BREATHING UNDERWATER, by Sarah Allen, Farrar, Straus and Giroux (BYR), March 30, 2021, Hardcover, $16.99 (ages 10-14)
Sarah Allen’s Breathing Underwater follows two sisters as they journey across the country in hopes of regaining the joy of their past.
Olivia is on the road trip of her dreams, with her trusty camera and her big sister Ruth by her side. Three years ago, before their family moved from California to Tennessee, Olivia and Ruth buried a time capsule on their favorite beach. Now, they’re taking an RV back across the country to uncover the memories they left behind. But Ruth’s depression has been getting worse, so Olivia has created a plan to help her remember how life used to be: a makeshift scavenger hunt across the country, like pirates hunting for treasure, taking pictures and making memories along the way.
All she wants is to take the picture that makes her sister smile. But what if things can never go back to how they used to be? What if they never find the treasure they’re seeking? Through all the questions, loving her sister, not changing her, is all Olivia can do ― and maybe it’s enough. —Synopsis provided by Farrar, Straus and Giroux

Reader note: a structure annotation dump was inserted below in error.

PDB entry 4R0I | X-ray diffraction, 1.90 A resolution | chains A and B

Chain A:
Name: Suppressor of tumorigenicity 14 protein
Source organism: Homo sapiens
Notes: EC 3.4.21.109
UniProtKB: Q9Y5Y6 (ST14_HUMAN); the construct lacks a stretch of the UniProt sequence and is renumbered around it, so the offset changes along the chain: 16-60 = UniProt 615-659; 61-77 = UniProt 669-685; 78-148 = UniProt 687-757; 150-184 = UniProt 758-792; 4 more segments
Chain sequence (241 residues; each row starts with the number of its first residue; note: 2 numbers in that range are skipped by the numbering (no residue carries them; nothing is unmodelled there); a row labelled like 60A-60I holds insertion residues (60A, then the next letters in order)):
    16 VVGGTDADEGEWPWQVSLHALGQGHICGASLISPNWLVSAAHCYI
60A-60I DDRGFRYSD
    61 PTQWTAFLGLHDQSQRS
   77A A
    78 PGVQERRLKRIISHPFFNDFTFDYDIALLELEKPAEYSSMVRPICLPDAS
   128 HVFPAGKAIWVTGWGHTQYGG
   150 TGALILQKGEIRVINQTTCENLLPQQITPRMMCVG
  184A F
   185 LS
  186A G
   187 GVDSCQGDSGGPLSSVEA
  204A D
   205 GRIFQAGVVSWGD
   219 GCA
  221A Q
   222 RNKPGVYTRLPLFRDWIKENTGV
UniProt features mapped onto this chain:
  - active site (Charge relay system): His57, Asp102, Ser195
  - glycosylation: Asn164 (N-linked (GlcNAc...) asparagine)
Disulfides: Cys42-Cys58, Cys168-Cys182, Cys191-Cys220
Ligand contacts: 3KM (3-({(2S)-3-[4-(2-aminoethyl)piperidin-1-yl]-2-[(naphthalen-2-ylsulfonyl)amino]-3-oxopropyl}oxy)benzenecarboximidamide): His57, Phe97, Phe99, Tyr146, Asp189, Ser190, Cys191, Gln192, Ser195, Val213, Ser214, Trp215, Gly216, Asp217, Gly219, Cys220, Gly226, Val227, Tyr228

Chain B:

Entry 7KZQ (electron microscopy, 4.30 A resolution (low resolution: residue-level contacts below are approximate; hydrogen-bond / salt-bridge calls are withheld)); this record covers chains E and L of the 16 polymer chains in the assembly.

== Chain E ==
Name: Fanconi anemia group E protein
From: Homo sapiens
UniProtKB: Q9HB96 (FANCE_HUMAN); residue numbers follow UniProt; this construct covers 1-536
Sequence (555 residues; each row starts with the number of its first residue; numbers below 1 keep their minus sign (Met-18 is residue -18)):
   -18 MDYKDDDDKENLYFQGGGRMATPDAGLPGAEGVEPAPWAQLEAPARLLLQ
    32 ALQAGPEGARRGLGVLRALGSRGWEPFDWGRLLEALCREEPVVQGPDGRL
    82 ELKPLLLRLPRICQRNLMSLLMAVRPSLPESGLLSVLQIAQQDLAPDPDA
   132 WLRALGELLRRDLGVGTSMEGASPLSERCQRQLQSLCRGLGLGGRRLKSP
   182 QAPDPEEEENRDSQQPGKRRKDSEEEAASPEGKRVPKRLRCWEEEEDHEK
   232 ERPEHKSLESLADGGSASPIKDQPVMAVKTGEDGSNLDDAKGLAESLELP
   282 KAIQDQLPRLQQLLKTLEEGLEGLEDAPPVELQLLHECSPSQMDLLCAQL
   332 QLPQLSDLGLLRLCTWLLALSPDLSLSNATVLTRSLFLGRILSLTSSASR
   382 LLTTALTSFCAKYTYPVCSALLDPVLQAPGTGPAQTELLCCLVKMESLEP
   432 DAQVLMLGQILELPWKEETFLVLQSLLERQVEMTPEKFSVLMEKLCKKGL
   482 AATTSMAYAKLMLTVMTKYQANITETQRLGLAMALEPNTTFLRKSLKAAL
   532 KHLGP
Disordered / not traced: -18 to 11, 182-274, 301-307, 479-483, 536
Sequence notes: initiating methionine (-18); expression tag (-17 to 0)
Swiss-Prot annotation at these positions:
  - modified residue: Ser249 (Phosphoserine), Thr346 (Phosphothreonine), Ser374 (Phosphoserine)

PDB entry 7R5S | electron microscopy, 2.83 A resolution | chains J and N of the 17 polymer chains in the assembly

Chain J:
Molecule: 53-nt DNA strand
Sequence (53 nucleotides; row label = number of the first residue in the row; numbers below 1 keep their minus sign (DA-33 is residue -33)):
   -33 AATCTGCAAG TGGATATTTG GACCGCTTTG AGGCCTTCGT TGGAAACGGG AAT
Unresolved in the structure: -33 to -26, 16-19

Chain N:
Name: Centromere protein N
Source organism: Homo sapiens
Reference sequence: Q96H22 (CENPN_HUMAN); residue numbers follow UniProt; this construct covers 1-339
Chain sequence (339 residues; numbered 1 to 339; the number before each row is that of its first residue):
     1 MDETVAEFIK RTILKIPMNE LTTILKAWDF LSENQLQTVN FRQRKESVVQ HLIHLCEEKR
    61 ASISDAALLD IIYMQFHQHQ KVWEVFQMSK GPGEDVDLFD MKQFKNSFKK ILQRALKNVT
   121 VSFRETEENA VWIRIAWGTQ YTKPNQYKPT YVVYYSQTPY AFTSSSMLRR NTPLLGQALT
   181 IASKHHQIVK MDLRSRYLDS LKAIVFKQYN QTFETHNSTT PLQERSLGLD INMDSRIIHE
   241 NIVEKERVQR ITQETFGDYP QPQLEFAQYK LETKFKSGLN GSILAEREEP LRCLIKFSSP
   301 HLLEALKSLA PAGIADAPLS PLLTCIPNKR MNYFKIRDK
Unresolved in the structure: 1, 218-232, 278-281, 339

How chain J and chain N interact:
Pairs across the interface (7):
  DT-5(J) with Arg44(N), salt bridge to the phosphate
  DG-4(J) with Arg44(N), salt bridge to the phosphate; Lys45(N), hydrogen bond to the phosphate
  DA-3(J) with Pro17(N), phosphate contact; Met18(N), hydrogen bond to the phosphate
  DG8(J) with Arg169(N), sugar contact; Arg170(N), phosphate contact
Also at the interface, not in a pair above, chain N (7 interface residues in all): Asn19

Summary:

Breathing Underwater is a thoughtful, middle-grade novel that focuses on depression and its impact on an entire family.
Author Sarah Allen adeptly shows the family dynamics; from how Olivia’s parents approach things to how Olivia is carefully watching. Olivia has gotten to the point where she knows the signs. She knows when Ruth will have a good or bad day. That sort of sibling understanding rings true.
Where things could have been better developed, however, is with Ruth. Some readers might construe her constant eye-rolling and iPod habit as that of a normal teenager. While Olivia’s observations add context and depression manifests differently in people, a little more depth, perhaps from Ruth’s perspective could have taken Breathing Underwater to a more impactful place.
Despite my quibbles, I don’t want to discount the value of Breathing Underwater. Mental health issues, including depression, manifest in so many ways that this book may find its way to readers for which it will resonate. Allen’s writing style is accessible and tender, making it a good addition to this genre.
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